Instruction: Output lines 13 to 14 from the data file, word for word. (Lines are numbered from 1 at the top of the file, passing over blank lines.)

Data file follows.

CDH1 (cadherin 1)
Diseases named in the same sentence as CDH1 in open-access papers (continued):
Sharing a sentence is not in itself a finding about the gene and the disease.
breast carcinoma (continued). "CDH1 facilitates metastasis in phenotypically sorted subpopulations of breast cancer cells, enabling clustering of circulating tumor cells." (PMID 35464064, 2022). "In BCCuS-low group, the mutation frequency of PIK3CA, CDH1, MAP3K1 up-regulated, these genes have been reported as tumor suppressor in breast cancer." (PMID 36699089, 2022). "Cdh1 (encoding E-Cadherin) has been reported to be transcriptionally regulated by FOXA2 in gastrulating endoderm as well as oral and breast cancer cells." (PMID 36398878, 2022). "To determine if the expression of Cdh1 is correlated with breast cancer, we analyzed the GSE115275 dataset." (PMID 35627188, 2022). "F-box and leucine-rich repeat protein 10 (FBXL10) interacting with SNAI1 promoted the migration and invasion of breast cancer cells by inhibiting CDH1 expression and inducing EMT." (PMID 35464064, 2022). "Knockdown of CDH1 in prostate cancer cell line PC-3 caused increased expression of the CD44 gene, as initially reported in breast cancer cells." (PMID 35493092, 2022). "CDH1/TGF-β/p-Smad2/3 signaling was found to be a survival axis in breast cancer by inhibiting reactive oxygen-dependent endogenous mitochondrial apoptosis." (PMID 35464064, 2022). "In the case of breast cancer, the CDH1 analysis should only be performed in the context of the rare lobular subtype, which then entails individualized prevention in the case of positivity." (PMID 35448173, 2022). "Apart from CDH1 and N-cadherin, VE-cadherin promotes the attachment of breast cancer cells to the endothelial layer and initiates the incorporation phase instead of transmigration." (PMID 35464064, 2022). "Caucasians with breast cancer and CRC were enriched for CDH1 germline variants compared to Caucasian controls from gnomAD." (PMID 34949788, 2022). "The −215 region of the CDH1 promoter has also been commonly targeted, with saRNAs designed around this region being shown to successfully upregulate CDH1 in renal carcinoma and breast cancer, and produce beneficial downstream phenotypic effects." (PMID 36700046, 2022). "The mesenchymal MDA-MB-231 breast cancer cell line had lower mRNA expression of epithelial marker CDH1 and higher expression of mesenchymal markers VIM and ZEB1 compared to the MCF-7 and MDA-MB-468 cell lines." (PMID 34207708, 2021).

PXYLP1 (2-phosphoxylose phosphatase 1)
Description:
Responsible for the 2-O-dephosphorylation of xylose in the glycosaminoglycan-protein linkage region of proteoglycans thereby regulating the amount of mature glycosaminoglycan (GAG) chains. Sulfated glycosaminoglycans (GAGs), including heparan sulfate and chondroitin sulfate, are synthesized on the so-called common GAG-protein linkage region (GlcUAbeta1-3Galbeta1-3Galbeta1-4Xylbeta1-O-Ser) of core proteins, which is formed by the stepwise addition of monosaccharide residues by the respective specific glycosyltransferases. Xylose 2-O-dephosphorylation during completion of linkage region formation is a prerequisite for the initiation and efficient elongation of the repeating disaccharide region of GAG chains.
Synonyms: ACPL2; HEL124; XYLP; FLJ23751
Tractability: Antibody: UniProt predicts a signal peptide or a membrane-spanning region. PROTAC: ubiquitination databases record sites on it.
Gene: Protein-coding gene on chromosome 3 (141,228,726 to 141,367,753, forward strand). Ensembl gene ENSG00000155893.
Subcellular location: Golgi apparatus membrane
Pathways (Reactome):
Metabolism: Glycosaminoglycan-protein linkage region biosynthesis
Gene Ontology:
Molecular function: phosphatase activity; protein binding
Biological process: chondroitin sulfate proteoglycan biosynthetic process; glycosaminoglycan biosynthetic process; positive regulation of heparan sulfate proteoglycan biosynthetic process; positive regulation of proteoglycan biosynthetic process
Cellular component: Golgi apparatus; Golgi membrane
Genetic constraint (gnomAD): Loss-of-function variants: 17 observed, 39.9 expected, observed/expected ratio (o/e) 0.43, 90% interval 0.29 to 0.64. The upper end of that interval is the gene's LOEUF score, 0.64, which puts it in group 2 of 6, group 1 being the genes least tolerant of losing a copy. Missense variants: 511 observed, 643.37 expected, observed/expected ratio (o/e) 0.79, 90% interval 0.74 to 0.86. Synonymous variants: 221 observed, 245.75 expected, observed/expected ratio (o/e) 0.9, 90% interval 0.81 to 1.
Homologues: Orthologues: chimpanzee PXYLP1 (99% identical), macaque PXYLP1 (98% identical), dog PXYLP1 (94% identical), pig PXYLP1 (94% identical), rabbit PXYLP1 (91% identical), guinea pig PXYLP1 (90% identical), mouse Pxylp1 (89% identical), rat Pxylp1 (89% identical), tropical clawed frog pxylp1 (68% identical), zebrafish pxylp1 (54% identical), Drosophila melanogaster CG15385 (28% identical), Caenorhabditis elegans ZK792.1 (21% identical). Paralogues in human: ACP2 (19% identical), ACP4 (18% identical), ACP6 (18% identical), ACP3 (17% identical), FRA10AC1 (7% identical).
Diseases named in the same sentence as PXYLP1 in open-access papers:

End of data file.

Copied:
Metabolism: Glycosaminoglycan-protein linkage region biosynthesis
Gene Ontology: